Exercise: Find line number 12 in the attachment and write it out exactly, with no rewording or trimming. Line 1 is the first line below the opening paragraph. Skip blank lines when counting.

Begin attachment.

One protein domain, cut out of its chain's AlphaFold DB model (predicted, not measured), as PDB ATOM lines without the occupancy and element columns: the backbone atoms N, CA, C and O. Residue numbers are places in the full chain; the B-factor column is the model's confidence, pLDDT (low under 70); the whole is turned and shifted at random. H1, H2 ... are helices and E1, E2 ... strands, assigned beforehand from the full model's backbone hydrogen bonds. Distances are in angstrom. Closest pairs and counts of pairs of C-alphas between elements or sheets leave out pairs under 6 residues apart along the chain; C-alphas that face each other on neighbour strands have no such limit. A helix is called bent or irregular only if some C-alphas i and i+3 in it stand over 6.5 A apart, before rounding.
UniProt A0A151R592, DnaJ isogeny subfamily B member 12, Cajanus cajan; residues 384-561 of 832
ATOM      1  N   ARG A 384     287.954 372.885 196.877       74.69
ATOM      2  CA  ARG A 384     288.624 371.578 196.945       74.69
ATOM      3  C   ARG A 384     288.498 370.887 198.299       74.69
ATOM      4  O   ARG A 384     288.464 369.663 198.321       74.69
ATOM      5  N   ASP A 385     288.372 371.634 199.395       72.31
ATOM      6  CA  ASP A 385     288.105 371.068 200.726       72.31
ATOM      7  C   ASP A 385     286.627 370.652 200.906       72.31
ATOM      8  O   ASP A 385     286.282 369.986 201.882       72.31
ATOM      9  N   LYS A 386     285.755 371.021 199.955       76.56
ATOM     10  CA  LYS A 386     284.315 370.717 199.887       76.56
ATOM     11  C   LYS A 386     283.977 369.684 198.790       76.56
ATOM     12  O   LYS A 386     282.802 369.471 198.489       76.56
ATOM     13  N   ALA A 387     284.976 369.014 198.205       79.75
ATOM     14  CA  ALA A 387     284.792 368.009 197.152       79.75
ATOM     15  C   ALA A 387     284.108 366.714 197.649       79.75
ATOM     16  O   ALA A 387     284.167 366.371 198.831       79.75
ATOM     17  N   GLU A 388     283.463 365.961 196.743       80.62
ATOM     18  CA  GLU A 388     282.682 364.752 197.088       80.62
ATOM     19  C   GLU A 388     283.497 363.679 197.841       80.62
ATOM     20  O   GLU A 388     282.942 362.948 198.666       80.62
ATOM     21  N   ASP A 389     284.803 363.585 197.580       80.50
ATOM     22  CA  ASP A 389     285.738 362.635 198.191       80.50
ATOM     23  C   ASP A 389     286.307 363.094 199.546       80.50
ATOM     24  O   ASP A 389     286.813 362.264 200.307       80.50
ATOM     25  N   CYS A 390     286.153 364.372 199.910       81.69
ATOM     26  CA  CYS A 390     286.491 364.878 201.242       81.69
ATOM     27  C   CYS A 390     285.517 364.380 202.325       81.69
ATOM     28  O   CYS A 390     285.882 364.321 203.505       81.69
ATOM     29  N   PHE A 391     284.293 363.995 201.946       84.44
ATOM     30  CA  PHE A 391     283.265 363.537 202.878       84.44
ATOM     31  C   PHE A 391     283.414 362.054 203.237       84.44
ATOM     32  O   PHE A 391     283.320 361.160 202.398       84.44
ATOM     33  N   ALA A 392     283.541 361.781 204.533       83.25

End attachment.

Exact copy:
ATOM     11  C   LYS A 386     283.977 369.684 198.790       76.56